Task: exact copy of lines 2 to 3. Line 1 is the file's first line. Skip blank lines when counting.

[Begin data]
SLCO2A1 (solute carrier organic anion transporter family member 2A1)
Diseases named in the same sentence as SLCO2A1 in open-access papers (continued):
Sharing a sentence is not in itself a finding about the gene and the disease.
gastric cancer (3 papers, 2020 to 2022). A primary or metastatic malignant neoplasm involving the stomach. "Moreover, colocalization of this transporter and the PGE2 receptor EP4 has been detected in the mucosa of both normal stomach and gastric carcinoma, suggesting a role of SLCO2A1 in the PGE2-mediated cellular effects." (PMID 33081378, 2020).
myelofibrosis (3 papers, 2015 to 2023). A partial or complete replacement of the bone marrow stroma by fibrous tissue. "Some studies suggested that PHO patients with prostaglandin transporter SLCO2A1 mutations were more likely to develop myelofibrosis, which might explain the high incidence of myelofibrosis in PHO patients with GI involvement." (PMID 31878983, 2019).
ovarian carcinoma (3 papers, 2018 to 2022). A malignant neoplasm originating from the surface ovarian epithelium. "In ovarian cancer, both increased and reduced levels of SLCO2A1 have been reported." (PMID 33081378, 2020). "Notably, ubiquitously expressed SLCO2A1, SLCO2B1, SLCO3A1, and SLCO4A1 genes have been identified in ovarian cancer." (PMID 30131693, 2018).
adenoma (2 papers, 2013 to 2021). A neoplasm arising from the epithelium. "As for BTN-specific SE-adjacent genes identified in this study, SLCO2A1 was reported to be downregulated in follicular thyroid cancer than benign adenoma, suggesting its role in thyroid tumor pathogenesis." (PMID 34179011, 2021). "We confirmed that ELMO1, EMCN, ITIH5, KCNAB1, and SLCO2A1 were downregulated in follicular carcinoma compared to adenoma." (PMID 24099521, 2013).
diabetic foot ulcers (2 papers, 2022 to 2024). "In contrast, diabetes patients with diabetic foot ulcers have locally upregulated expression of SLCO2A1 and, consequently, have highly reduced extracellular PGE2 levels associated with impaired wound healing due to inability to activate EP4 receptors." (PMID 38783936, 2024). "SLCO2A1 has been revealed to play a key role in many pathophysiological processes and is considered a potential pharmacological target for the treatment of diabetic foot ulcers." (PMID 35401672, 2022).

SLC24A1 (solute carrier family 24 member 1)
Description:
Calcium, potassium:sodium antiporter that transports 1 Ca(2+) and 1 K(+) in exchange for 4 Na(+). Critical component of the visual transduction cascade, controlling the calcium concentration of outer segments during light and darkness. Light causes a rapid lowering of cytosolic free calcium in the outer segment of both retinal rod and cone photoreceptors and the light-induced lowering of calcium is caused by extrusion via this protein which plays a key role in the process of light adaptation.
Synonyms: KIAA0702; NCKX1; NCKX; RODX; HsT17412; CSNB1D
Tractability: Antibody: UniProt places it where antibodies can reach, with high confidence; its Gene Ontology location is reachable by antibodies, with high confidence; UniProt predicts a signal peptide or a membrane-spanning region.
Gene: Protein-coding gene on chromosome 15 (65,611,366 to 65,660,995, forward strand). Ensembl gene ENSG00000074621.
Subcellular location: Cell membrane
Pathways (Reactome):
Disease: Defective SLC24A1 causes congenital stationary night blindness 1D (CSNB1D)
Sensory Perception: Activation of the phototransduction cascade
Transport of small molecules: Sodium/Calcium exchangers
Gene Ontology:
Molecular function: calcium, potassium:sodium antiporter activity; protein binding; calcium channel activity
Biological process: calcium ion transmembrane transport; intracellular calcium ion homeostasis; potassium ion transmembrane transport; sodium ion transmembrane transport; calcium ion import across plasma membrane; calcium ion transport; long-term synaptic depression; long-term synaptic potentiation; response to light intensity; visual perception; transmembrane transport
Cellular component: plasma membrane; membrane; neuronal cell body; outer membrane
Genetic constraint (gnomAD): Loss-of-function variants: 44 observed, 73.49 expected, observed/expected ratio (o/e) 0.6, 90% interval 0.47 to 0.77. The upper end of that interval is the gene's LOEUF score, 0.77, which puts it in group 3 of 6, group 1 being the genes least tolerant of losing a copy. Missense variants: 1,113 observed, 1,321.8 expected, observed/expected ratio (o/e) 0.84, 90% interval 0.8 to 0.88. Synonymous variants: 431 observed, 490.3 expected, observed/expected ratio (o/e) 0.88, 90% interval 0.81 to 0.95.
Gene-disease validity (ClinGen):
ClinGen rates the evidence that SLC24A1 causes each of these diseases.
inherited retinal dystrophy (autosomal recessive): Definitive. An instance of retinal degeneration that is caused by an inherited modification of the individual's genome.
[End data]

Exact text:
Diseases named in the same sentence as SLCO2A1 in open-access papers (continued):
Sharing a sentence is not in itself a finding about the gene and the disease.